Mount Airy hospital cutting 12 to 15 jobs

Northern Hospital of Surry County has joined the expanding list of North Carolina hospitals that have eliminated jobs in response to reduced revenue levels and federal reimbursement reductions.

Bill James, chief executive of the Mount Airy hospital, said Monday that between 12 and 15 full-time jobs were cut last week. Another 15 to 18 employees had their work weeks reduced to 35 to 36 hours, while another group of employees was shifted into a different job.

“Like most hospitals, we are being affected all across the board in terms of revenue,” James said. “We have had some tough choices to make, but they were necessary to reflect our current financial reality.”

He said critical-care areas were not affected. After the cuts were made, the hospital still has about 625 full-time-equivalent employees.

Hospitals are facing several economic and health care challenges to their bottom lines that include fewer people opting for elective and outpatient procedures; more people opting for high-deductible health plans to lower their premium costs; more people without insurance entering their emergency department for primary and urgent care; and increased regulatory and information technology costs as they implement electronic health records.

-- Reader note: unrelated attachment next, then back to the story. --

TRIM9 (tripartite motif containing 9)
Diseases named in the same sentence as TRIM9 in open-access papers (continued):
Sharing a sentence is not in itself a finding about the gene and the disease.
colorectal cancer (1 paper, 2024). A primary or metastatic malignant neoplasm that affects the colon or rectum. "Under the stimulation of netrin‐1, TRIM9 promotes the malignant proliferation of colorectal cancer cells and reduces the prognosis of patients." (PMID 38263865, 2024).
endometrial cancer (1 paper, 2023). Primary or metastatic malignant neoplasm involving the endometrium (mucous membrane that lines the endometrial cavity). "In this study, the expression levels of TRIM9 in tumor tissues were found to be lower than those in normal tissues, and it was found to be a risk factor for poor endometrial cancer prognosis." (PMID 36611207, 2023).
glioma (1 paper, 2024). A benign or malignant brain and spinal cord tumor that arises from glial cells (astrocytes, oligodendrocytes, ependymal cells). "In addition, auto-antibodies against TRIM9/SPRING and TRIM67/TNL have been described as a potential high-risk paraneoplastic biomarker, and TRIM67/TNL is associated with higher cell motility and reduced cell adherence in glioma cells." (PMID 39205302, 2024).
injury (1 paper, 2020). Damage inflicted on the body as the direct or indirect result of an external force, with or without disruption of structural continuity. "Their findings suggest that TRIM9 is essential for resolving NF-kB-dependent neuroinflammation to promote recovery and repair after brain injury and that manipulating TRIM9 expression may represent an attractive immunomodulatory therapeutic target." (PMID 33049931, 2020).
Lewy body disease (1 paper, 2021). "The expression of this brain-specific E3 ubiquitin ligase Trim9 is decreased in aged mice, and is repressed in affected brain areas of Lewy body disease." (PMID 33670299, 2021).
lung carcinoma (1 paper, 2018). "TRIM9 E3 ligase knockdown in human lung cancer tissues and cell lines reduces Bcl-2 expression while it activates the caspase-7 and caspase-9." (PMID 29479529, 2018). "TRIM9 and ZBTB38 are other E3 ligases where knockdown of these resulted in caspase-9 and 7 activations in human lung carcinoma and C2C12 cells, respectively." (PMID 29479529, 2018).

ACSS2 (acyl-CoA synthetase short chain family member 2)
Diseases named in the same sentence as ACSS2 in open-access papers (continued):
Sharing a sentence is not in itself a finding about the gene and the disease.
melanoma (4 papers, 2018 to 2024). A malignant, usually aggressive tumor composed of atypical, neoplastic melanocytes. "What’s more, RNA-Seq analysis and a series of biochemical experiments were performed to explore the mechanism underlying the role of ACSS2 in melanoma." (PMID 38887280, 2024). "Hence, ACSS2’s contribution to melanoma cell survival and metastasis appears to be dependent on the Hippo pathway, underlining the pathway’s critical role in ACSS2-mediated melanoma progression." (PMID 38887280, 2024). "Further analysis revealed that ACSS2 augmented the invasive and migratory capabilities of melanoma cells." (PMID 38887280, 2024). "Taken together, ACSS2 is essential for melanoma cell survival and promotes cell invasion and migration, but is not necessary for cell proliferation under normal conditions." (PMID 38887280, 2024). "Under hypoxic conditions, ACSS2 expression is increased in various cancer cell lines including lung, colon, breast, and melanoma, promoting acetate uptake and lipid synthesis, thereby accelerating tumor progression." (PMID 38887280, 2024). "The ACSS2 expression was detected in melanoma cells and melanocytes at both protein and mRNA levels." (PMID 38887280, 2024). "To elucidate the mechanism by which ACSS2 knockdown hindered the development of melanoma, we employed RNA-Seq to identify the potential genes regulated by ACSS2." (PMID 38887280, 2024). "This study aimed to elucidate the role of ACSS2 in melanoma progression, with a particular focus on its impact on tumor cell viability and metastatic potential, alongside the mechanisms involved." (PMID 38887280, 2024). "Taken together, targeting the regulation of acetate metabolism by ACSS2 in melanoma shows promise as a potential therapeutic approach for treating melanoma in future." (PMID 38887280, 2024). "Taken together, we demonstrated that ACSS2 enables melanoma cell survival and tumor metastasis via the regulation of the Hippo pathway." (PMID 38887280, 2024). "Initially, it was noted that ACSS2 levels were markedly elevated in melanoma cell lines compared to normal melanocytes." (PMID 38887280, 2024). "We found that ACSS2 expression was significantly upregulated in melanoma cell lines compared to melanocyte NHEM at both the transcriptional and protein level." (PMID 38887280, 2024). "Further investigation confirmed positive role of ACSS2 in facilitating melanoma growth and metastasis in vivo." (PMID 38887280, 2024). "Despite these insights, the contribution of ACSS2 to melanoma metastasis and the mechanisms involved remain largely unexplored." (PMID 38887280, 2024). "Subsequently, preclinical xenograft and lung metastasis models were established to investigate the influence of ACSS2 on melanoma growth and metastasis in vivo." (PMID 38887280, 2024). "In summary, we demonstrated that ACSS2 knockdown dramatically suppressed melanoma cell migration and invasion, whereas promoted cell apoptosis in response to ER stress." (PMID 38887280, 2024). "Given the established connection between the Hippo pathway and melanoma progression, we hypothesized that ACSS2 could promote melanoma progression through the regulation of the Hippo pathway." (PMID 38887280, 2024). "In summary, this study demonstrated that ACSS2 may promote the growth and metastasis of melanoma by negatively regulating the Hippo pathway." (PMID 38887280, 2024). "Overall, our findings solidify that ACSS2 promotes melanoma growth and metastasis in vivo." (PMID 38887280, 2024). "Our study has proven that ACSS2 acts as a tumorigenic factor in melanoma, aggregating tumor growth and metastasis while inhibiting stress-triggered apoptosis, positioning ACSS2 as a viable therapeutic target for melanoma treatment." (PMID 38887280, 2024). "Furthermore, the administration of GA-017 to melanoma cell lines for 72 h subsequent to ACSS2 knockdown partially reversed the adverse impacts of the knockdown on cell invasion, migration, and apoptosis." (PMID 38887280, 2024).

Other key factors are reductions in Medicaid and Medicare reimbursements, some prompted by the federal government sequester and changes coming from the Affordable Care Act, and delays related to N.C. Department of Health and Human Services’ problems with its NC Tracks Medicaid payment-processing system.

James projected that the hospital would lose about $1.3 million in payments during fiscal 2013-14, which began Oct. 1. Medicaid and Medicare recipients represent two-thirds of Northern Hospital’s patients, he said.

Northern Hospital, like many Triad hospitals, has made significant infrastructure expansions in recent years to prepare for baby boomers needing more services as they enter their retirement years, and for the projected state expansion of Medicaid that was not approved by the General Assembly.

Northern Hospital spent $22 million in the past five years to more than double its space for operating rooms and outpatient care.

“It’s easy to be criticized for over-expanding, but that’s what hospitals were told to do to handle an aging demographic, James said. “We all have to adjust to reduced patient care demands.

Several Triad-based health care systems have announced the elimination of hundreds of job positions in the past year in response to reduced revenue from core services. They include Cone Health (at least 300), Novant Health Inc. (at least 289) and Wake Forest Baptist Medical Center (at least 950).

Cape Fear Valley Health System in Fayetteville said Sept. 27 that federal budget cuts it faces are behind the decision to cut 118 jobs, including 99 vacancies, from its workforce. Randolph Hospital in Asheboro eliminated 66 jobs earlier this month.



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